Centrifugal recovery of embryonic stem cells for regenerative
Doctoral thesis, UCL (University College London).
In order to realise the potential of embryonic stem (ES) cells as a regenerative medicine, it is crucial that economical, robust and scalable bioprocesses be established. Because bioprocesses irrevocably define the safety and efficacy of any biologically derived product, an understanding of the the impact of the engineering environment on ES cells is sought. This thesis uses murine ES cells as a mimic for ES cell types that will be used in cell based regenerative medicine applications to examine the bioprocessing impact of centrifugal recovery cells. A micro scale-down approach was used to examine the e�ffects of centrifugal force, centrifugation time and process temperature on both the yield and biological characteristics of cells subjected to batch centrifugation. When subjected to centrifugation, mES cell loss and cell damage does not appear to occur during the settling or cell pelleting. In general, 5-25% of cells are lost during pellet resuspension to recover the centrifuge cells. The level of cell loss is determined by a combination of centrifugal force, centrifugation time and process temperature. The extent of damage of the remaining cells (i.e. cells not lost during resuspension) is minimised at lower processing temperatures. It is hypothesised that at low processing temperatures, cell loss is minimised due to weak cell-to-cell contact and are thus less susceptible to damage caused by the shear environment generated to disperse the collected cell pellet. The concept of Windows of operations was also applied to evaluate an optimal set of centrifuge operating conditions that results in minimal cell loss and cell damage. The process visualisation tool indicates that operating the centrifuge at 5-9 mins x 300-500 g will result in maximum cell recovery at 4, 21 and 37oC process temperatures. The influence of centrifugation on the biological characteristics of mES cells revealed changes in proliferative capacity, pluripotency and differentiation status when exposed to varying levels of centrifugal force. mES cells exposed to increasing levels of centrifugal force up to 2,000 g progressively lost pluripotency. The pluripotency potential of cells exposed to 3,000 g of centrifugal force was not signi�ficantly di�fferent from un-centrifuged mES cells. Di�fferentiating mES cells exposed to increasing levels of centrifugal force exhibited increased cell proliferation and a possibility of early induction of endoderm and mesoderm di�fferentiation. Although limited in some areas, the results strongly suggest that restricting exposure to no more than low levels of centrifugal force is necessary to safeguard the stability of the desired mES cell characteristics. Overall, the insight gained from the work accomplished serves to create and establish an awareness of the challenges faced within the arena of whole cell bioprocessing for regenerative medicines.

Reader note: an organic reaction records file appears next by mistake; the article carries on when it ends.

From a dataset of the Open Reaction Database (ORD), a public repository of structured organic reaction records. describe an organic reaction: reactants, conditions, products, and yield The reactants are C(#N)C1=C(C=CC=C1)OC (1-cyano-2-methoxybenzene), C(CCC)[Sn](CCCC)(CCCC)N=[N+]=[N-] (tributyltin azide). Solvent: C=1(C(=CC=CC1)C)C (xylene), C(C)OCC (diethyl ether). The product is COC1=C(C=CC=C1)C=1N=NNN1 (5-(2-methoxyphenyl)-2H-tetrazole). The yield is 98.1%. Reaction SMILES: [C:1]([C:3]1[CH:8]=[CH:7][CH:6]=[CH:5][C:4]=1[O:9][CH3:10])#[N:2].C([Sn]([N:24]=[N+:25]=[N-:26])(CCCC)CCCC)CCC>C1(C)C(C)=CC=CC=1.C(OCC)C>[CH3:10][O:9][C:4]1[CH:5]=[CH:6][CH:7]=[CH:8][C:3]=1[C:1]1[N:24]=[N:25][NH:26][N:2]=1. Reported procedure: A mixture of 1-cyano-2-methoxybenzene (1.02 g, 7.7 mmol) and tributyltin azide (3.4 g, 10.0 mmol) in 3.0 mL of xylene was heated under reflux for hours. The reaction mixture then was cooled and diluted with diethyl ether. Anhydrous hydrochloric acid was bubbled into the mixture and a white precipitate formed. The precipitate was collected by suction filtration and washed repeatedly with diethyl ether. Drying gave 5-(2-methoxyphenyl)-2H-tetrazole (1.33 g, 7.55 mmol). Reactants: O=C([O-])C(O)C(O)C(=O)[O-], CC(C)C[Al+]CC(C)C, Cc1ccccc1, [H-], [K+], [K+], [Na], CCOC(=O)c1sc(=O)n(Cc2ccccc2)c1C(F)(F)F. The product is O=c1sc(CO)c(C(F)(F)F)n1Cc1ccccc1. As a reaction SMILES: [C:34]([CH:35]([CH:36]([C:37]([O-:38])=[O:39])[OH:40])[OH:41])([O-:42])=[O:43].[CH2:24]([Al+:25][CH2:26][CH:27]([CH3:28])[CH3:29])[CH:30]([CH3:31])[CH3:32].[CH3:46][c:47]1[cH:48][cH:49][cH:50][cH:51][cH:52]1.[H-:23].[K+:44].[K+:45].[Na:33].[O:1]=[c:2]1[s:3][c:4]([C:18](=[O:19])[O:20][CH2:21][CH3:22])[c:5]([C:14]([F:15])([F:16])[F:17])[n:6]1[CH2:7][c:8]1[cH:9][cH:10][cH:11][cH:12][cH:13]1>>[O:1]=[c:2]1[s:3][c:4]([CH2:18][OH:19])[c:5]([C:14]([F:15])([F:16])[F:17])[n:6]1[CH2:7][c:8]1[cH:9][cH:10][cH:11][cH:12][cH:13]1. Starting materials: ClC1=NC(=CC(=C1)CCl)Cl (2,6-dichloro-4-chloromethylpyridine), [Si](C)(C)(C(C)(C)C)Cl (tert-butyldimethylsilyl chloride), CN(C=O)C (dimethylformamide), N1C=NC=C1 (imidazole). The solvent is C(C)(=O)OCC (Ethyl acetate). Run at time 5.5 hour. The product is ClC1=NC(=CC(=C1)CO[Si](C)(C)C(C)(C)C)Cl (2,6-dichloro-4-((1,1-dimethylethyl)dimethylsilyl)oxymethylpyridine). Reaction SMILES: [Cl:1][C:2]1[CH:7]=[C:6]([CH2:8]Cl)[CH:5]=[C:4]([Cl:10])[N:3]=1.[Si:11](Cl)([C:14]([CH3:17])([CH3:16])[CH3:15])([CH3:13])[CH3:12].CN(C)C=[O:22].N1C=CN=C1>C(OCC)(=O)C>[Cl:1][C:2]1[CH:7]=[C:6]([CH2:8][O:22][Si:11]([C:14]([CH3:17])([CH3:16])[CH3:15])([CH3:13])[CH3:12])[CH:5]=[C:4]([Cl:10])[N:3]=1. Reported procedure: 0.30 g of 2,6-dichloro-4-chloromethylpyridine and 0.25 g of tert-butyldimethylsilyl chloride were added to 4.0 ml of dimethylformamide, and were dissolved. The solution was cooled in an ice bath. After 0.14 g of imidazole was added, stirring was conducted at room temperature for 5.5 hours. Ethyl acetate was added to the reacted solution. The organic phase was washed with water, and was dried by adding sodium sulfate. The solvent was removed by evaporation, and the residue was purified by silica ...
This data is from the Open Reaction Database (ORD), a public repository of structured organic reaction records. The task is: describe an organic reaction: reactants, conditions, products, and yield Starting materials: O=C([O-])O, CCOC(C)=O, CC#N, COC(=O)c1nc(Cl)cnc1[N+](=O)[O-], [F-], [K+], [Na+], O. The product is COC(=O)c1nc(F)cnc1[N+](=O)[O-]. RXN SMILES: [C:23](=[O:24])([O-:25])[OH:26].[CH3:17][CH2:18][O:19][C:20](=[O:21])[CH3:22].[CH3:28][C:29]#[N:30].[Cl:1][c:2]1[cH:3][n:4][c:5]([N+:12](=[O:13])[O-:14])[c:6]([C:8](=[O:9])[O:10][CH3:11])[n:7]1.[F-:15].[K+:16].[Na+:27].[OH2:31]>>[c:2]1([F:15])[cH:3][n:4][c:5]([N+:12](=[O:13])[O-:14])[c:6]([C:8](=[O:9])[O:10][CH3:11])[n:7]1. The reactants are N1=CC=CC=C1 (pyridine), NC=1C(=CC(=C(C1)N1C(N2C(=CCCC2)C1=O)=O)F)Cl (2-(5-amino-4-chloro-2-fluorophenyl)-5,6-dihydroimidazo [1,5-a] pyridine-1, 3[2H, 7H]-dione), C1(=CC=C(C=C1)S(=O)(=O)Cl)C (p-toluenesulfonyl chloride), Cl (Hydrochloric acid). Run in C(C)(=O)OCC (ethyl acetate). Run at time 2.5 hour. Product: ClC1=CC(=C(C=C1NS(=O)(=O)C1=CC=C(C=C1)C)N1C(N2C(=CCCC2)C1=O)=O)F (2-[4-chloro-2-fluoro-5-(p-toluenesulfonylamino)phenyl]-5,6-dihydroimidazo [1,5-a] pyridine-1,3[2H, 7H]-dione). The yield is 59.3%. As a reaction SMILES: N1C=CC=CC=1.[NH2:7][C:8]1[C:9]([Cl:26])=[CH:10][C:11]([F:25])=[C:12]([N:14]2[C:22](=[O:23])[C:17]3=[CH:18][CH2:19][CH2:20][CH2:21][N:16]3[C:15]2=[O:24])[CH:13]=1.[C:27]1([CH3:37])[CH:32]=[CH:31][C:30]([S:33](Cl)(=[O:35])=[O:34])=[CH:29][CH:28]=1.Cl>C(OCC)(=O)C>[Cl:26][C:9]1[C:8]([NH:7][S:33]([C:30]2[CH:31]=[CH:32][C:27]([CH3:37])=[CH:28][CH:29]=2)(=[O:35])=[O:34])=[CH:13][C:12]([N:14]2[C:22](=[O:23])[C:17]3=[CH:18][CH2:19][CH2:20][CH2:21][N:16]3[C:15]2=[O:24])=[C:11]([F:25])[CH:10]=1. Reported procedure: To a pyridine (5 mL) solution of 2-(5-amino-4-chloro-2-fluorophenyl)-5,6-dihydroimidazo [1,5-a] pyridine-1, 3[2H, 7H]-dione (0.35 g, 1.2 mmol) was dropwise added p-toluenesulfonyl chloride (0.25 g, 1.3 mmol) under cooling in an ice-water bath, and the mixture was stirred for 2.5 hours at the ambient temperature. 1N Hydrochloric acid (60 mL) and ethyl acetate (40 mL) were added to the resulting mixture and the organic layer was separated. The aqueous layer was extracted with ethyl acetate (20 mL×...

|Title:||Centrifugal recovery of embryonic stem cells for regenerative medicine bioprocessing|
|Open access status:||An open access version is available from UCL Discovery|
|UCL classification:||UCL > School of BEAMS > Faculty of Engineering Science > Biochemical Engineering|
Archive Staff Only